Religion is the act of belief and worship of a superhuman controlling power especially to gods. Often people have gods to help them in their time of needs (Carmona and Mahmoud 180). Egypt and Mesopotamia had many gods who were based on nature and this allowed them to consult different gods depending on the different needs at hand. Both civilizations ensued they maintain good relationships with their gods so that they could get the best harvests and hence have best chance of survival (Libyans and Persians 487). The gods of both Egypt and Mesopotamia played significant roles in the people, thus the Egyptians and the Mesopotamians ensured they appeased their good at all times.
Mesopotamia has been credited to be the origin of organized religion and Egypt started about five thousand years ago (Varberg Bernard and Flemming 170). In both areas religious systems had significant impact on the regions political systems. The governments were constituted by a blend of both politics and spiritual elements. Often the government ruling had to be inspired by spiritual elements. In such governments the deities were noted to be the supreme leaders whereby their wishes were interpreted by the political leaders so that the people could be ruled by the goddesses. The example in Egypt the Pharaoh was considered to be like a living god who was a vital link between the people and the rest of the gods. It was believed through the pharaohs reign the people would then to attain the blessings of god. Furthermore, both religions recognized the presence of many gods (Chazan, and Mark 30). Every god was tasked with a different responsibility, and the people used to consult the particular god depending on the situation at hand. Moreover, many of the god and goddesses had personalized elements of nature. Examples of gods were the goddess of war, god of fertility, god of storm and the earth, the moon god, the water god and the sun god. Many of the people at the time, therefore, had to ensure they ensure they please the relevant gods for them to get the desired help.
There was a significant different on the outlook of the god between the gods of Egyptians and those of Mesopotamia. In the Mesopotamia the gods were regarded as forces of nature that were very chaotic in nature. Therefore, the people had to ensure they kept them happy as they had the capability to cause disastrous and calamities. Thus, the gods were viewed as unpredictable being that had extraordinary power but they did not mean to use it for the good of the people. However, for the Egyptians the gods were seen to be filled with mercy, kind and generous (Chazan, and Mark 30). Therefore, the Egyptians were very positive towards their gods, in essence they believed Egypt was created to offer heaven for the people from the chaotic world. This noted as one of the biggest distinction in the peoples perspective of the supernatural world surrounding them. The Mesopotamians were offering sacrifices to their gods to ensure they cool of their anger and they did not have to deal with the punishment that accompanied the gods anger. The Egyptians on the other hand concentrated on ensuring their gods were happy and their sacrifices were more geared towards Thanksgiving and celebration in place of appeasing the gods.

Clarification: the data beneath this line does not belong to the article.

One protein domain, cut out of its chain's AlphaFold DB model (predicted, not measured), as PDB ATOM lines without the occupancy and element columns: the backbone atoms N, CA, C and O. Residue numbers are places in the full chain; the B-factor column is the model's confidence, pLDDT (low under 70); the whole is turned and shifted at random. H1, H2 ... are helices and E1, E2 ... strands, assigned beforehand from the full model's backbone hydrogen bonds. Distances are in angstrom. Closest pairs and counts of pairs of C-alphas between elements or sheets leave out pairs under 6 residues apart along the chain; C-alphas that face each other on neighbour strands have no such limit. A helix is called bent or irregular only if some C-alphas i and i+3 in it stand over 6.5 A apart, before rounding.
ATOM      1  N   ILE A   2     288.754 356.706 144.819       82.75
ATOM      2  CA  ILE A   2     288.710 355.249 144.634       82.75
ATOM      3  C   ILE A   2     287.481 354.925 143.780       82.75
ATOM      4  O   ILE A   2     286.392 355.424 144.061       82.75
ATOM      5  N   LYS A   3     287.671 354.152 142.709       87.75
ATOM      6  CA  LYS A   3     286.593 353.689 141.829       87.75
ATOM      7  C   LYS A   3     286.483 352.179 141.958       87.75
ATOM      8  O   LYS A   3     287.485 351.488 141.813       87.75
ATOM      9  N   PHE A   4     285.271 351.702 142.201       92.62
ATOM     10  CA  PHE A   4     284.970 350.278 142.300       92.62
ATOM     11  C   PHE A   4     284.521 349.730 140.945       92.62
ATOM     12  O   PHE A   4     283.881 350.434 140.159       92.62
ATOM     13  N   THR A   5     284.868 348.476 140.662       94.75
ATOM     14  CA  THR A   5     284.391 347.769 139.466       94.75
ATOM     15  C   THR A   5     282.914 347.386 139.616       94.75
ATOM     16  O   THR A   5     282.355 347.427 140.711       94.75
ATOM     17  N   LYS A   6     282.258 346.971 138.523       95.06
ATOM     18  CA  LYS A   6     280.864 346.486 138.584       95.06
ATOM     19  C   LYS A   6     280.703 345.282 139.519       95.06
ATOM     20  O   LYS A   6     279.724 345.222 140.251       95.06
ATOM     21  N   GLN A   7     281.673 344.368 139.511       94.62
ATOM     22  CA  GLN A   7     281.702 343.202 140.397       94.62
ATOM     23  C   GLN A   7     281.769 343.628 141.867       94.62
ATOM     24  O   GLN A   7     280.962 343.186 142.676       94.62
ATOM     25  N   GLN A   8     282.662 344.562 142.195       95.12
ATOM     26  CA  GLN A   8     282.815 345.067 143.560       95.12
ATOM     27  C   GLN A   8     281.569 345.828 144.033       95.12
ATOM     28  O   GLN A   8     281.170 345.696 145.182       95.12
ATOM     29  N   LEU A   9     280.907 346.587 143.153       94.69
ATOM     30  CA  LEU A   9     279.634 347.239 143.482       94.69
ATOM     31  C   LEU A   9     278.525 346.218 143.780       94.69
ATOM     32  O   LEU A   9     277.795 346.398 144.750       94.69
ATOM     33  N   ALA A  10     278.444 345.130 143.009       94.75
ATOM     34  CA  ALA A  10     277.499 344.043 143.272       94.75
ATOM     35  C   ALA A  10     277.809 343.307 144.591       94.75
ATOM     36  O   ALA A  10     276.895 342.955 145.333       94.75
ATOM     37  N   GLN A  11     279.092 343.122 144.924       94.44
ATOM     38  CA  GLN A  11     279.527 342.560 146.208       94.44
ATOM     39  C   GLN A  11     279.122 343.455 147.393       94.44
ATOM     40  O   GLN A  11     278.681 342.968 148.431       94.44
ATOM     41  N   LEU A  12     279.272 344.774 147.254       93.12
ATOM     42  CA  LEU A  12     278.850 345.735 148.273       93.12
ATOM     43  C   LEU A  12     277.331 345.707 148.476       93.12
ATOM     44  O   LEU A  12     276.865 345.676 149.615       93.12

Both the Egyptians and the Mesopotamians practiced cults religion with their deities. This practice was in different places at different times (Hatton, Andrew and Michael 1600). When the people tried to replace a god with another they were faced with calamities that affected them for a very long time. Therefore, the people had to ensure the appease all the relevant gods at a time. In the event there was a replacement of the gods, often the people would be forced to suffer for a long period. Many of the people believe, it was the gods who punished them for replacing their thrones and positions (Libyans and Persians 487). The gods were expected to bring some sense of order and justice. Moreover, the Egyptians were very keen on ensuring they had an opportunity for the afterlife. Therefore, most of their actions to appease the gods were all geared to ensure they gain the necessary favor needed for them to join the afterlife.
In conclusion, Egypt and Mesopotamia religions have both similarities and differences that make both religions unique. The identified similarities are that both religions have many gods; the gods had different influence on the respective culture governments and practiced cults. Some of the noted differences were, the Egyptians approached them gods from loving and caring approach and they did not necessary see their gods as beings who were destined to make their life miserable. The Egyptians believed in afterlife and this was one of the primary reasons that they ensured they made their gods happy and comfortable. Therefore, based on the noted differences and similarities, it is evident that religion plays a central part among the Egyptians and the Mesopotamians.
Chazan, Michael, and Mark Lehner. "An ancient analogy: Pot baked bread in ancient Egypt and Mesopotamia." Paleorient(1990): 21-35.
Carmona, Salvador, and Mahmoud Ezzamel. "Accounting and accountability in ancient civilizations: Mesopotamia and ancient Egypt." Accounting, Auditing & Accountability Journal 20.2 (2007): 177-209.
Hatton, Gareth D., Andrew J. Shortland, and Michael S. Tite. "The production technology of Egyptian blue and green frits from second millennium BC Egypt and Mesopotamia." Journal of Archaeological Science 35.6 (2008): 1591-1604.
Libyans, Assyrians, and Persians Ethiopians. "EGYPT AND MESOPOTAMIA." The Babylonian World (2007): 487.
Varberg, Jeanette, Bernard Gratuze, and Flemming Kaul. "Between Egypt, Mesopotamia and Scandinavia: late bronze age glass beads found in Denmark." Journal of Archaeological Science 54 (2015): 168-181.
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